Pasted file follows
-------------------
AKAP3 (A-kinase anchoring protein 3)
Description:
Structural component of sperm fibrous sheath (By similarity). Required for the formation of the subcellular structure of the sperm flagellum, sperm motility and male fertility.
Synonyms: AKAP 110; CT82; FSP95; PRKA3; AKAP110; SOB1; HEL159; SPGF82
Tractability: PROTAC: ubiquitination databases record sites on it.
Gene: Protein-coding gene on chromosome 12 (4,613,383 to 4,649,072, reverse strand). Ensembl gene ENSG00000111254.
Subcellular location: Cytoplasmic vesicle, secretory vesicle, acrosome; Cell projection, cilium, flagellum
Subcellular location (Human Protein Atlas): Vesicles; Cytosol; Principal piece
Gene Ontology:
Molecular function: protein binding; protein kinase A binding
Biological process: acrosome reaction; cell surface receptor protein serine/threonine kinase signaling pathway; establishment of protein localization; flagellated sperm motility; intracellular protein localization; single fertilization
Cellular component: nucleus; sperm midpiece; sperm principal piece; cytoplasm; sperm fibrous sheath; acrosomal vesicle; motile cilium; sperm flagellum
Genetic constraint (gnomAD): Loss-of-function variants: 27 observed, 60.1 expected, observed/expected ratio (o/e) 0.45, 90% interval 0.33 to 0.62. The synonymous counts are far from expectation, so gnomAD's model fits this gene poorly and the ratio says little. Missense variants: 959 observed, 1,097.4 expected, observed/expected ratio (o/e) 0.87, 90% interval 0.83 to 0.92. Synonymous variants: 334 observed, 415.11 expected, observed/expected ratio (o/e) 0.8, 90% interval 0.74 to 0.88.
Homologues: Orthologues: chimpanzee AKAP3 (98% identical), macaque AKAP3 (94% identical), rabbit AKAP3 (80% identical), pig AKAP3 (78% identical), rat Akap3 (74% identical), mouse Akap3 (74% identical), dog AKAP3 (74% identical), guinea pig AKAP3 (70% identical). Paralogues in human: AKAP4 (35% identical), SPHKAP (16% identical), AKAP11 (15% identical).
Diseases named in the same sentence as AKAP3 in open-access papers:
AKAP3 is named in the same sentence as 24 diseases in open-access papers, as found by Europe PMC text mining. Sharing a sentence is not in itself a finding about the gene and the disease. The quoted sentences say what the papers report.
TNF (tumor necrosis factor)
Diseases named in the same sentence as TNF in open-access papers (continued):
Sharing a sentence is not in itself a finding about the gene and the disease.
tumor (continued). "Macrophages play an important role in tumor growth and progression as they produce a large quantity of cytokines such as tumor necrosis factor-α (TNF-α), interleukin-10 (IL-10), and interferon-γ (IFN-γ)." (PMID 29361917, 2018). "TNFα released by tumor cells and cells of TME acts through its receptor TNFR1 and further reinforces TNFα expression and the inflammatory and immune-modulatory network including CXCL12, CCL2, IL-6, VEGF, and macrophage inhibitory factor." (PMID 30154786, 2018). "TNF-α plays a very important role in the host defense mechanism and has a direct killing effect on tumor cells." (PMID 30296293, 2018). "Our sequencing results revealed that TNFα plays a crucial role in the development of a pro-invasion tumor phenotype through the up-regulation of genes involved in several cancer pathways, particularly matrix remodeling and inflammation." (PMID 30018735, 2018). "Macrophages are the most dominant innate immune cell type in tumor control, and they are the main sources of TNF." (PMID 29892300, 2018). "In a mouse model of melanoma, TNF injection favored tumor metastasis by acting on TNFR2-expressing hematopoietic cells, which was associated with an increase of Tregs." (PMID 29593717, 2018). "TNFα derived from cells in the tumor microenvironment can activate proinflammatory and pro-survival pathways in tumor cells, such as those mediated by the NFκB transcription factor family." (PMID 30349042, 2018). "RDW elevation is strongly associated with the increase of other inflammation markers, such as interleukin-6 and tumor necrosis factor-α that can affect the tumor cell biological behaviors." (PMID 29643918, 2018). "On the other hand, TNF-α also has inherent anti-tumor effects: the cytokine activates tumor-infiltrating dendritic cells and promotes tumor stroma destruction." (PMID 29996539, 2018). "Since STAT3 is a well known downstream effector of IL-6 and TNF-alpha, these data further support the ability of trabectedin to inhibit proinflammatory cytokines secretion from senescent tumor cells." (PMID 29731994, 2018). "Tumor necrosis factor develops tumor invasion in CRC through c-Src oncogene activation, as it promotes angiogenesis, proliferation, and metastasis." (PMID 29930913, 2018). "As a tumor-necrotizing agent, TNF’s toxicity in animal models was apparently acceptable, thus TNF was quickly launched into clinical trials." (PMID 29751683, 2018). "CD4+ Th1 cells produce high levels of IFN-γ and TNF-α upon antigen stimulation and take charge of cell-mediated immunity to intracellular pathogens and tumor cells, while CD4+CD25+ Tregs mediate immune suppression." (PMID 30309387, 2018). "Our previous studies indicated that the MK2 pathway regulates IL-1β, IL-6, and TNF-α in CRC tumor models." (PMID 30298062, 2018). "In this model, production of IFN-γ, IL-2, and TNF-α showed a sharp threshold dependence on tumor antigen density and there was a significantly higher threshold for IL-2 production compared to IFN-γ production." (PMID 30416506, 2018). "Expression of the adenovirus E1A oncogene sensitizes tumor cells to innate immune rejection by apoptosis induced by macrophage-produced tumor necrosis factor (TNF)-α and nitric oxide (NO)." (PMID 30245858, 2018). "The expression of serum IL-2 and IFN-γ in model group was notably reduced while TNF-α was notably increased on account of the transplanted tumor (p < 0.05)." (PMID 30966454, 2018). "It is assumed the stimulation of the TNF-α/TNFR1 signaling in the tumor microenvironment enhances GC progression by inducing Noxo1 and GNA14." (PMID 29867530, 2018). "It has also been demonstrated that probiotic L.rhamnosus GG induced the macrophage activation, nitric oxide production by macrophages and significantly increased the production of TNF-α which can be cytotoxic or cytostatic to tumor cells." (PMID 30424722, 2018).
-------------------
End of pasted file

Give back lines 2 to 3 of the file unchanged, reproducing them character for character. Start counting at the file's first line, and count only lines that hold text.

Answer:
Description:
Structural component of sperm fibrous sheath (By similarity). Required for the formation of the subcellular structure of the sperm flagellum, sperm motility and male fertility.